Steven K. Lundy
Scientific Tracks Abstracts: J Nephrol Therapeut
T he active induction of immune tolerance by specialized molecules and cells is critical in protection against autoimmune diseases and is a therapeutic target in solid organ transplantation. Killer B lymphocytes are a small subset of immune cells that express the death-inducing ligand, FasL, and that mediate cell death of antigen-specific CD4+ T cells. FasL+ B cells were shown to be necessary for a donor-specific transfusion (DST) response which promoted the survival of male to female skin grafts in mice. DST has also been reported to be effective at inducing immune tolerance in clinical trials of MHC-mismatched heart and kidney transplants. Our laboratory has focused on the biology of killer B cells with emphasis on the expression of FasL and their interactions with T cells. FasL+ B cells are present in spleens of unimmunized mice and have markers similar to other immune suppressive subsets of B cells. FasL+ B cells express high levels of IL-5 receptor and grow in response to IL-5 stimulation in cell culture. Cultured killer B cells induce apoptosis of activated CD4+ T cells by an antigen-specific and FasL-dependent mechanism. Killer B cells produce FasL+ ?lethal? exosomes, subcellular vesicles that also express MHC Class II and are capable of inducing antigen-specific T cell death. Together, these properties of killer B cells make them attractive new targets for establishing immune tolerance in the clinical setting of autoimmune disease treatment and solid organ transplantation.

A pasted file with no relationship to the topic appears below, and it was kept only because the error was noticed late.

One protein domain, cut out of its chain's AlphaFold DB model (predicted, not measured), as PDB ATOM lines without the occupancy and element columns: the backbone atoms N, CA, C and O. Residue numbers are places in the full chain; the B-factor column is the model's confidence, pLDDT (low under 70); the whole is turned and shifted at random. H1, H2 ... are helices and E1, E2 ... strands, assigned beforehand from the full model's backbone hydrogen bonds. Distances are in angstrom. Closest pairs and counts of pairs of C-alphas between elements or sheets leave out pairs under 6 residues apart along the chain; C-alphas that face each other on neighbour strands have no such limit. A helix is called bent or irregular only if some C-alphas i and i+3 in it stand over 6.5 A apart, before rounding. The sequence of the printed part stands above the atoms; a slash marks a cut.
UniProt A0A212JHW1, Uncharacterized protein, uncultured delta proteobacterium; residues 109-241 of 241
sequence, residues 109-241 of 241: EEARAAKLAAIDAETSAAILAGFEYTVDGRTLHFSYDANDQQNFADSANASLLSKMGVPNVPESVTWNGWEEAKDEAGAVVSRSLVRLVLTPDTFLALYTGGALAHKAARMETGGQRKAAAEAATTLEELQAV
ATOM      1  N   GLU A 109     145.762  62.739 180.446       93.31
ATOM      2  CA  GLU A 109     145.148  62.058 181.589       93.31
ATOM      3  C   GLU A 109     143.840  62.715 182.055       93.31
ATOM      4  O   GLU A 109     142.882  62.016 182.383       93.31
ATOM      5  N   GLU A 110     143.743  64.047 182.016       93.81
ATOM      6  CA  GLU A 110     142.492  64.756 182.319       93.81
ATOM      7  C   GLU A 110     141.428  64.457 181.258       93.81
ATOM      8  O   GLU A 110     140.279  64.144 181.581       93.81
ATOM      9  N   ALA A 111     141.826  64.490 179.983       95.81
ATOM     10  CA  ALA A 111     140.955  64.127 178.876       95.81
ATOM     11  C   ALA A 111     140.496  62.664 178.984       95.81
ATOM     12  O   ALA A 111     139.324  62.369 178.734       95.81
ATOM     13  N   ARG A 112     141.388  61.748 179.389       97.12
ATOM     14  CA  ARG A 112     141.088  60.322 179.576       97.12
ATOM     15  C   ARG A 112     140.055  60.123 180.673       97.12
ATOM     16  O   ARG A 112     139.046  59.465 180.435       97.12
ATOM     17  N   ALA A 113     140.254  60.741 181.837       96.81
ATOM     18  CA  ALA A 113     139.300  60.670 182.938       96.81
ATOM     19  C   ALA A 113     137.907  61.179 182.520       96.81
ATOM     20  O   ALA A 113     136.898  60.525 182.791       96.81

Steven K. Lundy, Ph.D. is a Research Assistant Professor in Internal Medicine-Rheumatology at the University of Michigan Medical School in Ann Arbor. Steve grew up in central Wisconsin and northern Michigan and earned his Bachelor?s degree in Biochemistry from Oakland University in 1987. He worked as a research technician for ten years at the Mayo Clinic and Wayne State University and then earned his doctorate in Immunology and Microbiology from Wayne State in 2001. His work for the past decade has focused on killer B cells in chronic inflammatory conditions ranging from schistosome worm infection to asthma and autoimmune diseases